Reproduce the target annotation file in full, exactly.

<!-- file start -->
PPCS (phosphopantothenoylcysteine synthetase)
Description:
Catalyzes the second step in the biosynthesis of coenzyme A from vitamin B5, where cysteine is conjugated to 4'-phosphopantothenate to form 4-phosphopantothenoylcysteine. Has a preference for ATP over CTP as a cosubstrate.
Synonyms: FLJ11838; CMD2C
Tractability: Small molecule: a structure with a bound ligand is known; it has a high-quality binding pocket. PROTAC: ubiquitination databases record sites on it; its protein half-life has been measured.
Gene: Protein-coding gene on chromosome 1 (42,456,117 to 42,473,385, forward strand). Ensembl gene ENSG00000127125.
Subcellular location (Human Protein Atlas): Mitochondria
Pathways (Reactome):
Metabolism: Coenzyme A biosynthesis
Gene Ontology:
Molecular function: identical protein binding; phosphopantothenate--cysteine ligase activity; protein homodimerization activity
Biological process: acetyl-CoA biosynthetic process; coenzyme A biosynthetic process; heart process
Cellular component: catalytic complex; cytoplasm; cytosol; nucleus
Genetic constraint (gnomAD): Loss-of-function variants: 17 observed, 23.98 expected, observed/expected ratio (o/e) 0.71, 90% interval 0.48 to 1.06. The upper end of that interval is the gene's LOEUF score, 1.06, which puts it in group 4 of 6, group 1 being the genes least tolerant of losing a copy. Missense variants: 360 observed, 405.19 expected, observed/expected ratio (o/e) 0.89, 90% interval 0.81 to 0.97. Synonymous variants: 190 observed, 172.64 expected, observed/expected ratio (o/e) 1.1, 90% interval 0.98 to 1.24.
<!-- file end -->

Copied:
PPCS (phosphopantothenoylcysteine synthetase)
Description:
Catalyzes the second step in the biosynthesis of coenzyme A from vitamin B5, where cysteine is conjugated to 4'-phosphopantothenate to form 4-phosphopantothenoylcysteine. Has a preference for ATP over CTP as a cosubstrate.
Synonyms: FLJ11838; CMD2C
Tractability: Small molecule: a structure with a bound ligand is known; it has a high-quality binding pocket. PROTAC: ubiquitination databases record sites on it; its protein half-life has been measured.
Gene: Protein-coding gene on chromosome 1 (42,456,117 to 42,473,385, forward strand). Ensembl gene ENSG00000127125.
Subcellular location (Human Protein Atlas): Mitochondria
Pathways (Reactome):
Metabolism: Coenzyme A biosynthesis
Gene Ontology:
Molecular function: identical protein binding; phosphopantothenate--cysteine ligase activity; protein homodimerization activity
Biological process: acetyl-CoA biosynthetic process; coenzyme A biosynthetic process; heart process
Cellular component: catalytic complex; cytoplasm; cytosol; nucleus
Genetic constraint (gnomAD): Loss-of-function variants: 17 observed, 23.98 expected, observed/expected ratio (o/e) 0.71, 90% interval 0.48 to 1.06. The upper end of that interval is the gene's LOEUF score, 1.06, which puts it in group 4 of 6, group 1 being the genes least tolerant of losing a copy. Missense variants: 360 observed, 405.19 expected, observed/expected ratio (o/e) 0.89, 90% interval 0.81 to 0.97. Synonymous variants: 190 observed, 172.64 expected, observed/expected ratio (o/e) 1.1, 90% interval 0.98 to 1.24.